The Friday fish

A weekly catch from behind the headlines on oecd.org
OECD Observer

No 7: Climate change; Mitigating costs; Measuring Innovation: A New Perspective; No guarantee; Tax and jobs; Limiting export restrictions on rare earths; Development plea; Forgotten regions; Healthy comparisons 

Climate change?

The UN Climate Change Conference in Doha (COP 18) ended today 7 December. The OECD was there in force, mainly to promote financing aspects of mitigation. This brochure explains the issues. More…

And this International Energy Agency (IEA) document describes how carbon markets could be made to work.

Mitigating costs

Innovation is of key importance for climate change mitigation as long as costs are contained. Energy and Climate policy, Bending the technological trajectory calls for "green innovation" without the risk of locking economies into relatively costly mitigation paths.

Measuring Innovation: A New Perspective

This volume builds on 50 years of indicator development by OECD and goes beyond R&D to describe the broader context in which innovation occurs. It includes experimental indicators that provide insight into new areas of policy interest. More…

No guarantee

Markets are a lot less shaken by financial crises when they think the government is ready to come to the rescue. But the OECD believes that providing implicit guarantees on bank bonds are not exactly how we expect financial markets to operate. This report by Sebastian Schich and Byoung-Hwan Kim finds that guarantees for bank debt persist even though bondholders rarely suffer losses when things go wrong. More…

Tax and jobs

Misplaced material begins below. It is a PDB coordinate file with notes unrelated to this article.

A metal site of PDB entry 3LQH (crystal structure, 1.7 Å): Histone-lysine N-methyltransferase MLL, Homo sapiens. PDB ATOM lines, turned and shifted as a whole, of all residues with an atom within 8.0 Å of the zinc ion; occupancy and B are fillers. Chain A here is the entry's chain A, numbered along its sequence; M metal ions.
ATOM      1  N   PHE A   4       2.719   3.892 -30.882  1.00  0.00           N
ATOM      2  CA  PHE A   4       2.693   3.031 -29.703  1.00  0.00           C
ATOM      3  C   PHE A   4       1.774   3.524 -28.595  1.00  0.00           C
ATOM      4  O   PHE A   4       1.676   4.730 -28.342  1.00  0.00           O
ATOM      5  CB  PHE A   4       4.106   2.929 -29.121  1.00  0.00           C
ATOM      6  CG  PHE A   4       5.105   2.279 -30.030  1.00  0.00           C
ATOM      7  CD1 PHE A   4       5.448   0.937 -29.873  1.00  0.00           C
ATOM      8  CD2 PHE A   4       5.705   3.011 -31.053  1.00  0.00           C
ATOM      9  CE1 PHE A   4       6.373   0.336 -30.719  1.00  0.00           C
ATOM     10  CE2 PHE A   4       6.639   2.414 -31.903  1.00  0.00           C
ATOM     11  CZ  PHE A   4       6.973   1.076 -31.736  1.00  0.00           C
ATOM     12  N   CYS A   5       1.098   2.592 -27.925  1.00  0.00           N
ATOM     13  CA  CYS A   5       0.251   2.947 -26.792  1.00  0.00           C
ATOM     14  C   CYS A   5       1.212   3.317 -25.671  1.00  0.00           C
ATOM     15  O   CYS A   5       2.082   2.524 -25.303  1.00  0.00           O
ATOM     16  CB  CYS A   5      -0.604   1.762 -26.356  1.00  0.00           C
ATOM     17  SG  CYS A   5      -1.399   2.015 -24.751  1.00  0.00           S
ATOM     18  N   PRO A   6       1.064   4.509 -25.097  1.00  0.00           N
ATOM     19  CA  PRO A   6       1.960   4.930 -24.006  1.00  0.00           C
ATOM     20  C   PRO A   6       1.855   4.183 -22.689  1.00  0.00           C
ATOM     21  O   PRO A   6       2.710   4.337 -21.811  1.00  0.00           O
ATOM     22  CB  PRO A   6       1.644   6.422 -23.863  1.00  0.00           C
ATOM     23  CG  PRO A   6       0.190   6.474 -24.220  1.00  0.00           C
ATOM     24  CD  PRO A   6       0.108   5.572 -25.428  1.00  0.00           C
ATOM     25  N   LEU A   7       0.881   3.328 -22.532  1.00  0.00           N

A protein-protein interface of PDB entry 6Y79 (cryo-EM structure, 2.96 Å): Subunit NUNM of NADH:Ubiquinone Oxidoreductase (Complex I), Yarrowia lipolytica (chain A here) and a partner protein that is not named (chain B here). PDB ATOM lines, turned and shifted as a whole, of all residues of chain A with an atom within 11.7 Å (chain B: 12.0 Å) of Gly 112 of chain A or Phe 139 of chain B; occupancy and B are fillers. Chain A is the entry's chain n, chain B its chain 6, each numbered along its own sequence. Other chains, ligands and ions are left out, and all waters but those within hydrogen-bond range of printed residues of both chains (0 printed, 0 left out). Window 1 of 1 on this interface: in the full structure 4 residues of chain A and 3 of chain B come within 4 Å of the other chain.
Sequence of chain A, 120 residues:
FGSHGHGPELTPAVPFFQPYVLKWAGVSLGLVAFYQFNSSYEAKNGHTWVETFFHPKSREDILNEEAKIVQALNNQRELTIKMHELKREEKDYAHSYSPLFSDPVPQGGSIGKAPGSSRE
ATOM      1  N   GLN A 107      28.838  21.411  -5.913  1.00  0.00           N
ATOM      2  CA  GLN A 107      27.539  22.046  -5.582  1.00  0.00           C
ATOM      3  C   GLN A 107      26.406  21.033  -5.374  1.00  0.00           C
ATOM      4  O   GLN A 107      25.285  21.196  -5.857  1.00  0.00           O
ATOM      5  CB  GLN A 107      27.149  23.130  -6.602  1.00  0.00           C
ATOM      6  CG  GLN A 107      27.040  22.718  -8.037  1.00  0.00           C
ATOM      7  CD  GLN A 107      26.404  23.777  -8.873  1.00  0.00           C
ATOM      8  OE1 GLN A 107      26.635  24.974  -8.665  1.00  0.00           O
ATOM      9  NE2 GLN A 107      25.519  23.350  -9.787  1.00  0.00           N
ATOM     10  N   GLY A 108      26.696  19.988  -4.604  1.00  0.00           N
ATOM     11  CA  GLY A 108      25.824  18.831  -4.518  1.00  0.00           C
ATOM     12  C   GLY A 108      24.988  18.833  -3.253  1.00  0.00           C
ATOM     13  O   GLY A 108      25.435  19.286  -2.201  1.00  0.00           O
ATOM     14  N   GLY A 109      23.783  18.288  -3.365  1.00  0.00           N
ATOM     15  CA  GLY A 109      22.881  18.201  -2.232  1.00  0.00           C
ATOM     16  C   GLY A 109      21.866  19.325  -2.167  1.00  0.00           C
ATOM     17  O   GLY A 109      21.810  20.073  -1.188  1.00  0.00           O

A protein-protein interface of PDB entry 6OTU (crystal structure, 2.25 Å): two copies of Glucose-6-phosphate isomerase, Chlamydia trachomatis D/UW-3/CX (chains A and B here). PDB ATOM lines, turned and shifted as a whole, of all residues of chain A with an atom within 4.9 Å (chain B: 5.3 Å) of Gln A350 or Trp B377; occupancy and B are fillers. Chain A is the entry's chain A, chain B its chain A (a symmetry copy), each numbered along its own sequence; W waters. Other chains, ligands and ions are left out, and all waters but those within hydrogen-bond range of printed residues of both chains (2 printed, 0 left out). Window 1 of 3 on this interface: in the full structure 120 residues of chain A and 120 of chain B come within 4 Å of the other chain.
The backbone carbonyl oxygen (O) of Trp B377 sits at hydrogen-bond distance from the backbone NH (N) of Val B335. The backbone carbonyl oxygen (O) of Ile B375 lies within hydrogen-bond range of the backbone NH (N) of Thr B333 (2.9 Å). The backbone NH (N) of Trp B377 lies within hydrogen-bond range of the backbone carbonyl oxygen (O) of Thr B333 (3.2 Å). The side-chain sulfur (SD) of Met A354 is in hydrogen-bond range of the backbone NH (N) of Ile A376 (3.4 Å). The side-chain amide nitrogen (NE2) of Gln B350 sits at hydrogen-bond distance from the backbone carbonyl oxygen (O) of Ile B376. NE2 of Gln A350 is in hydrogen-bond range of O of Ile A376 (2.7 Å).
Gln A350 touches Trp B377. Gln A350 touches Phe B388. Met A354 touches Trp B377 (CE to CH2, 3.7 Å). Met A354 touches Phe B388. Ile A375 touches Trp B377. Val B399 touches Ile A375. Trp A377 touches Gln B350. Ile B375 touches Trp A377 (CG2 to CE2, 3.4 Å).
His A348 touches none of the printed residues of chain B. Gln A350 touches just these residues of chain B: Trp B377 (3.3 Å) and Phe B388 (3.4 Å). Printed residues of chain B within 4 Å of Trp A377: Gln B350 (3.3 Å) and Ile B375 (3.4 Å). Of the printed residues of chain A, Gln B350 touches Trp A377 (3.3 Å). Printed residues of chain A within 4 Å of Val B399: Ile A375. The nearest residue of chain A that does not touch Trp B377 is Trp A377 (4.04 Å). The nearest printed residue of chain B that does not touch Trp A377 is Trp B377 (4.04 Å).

Taxes on labour income–including social security payments–make up about half of total tax revenues in OECD countries. That's a hefty share, and an important one in crunch times like now when lowering deficits and debt is so important. This publication examines how taxation affects employment and unemployment, and how government policies can help reduce the bite they take from your paycheck. More…

Limiting export restrictions on rare earths

Businesses and governments are concerned by the recent trends in export restrictions on strategic raw materials like rare earths, metals and food commodities. OECD is working to bring more transparency and discipline to the use of these restrictions: this web page gathers this work, including the interactive Inventory of Restrictions on Exports of Raw Materials, which reports export taxes, prohibitions, licensing requirements and other measures to regulate the export of industrial raw materials.

Development plea

World inequality is increasing and 1.4 billion people still live in absolute poverty. These concerns brought together ministers of developed and emerging countries in London for a major meeting of the OECD's Development Assistance Committee (DAC), on 4-5 December. See more

Forgotten regions

Why don't governments invest in underdeveloped regions rather than focusing only on a few main engines of growth? Underdeveloped regions have significant untapped potential for growth while some rural regions have enjoyed faster growth than predominantly urban regions. Promoting Growth in All Regions provides 23 case studies from OECD countries to prove it. A good read that challenges pre-held views about regional development.

Healthy comparisons

If you are interested in health care and enjoy comparing costs and data between countries, don't miss this Eurostat/OECD project to calculate Purchasing Power Parities (PPPs) on the basis of hospital output prices. More…

The Friday fish #7 ©OECD Observer, 7 December 2012




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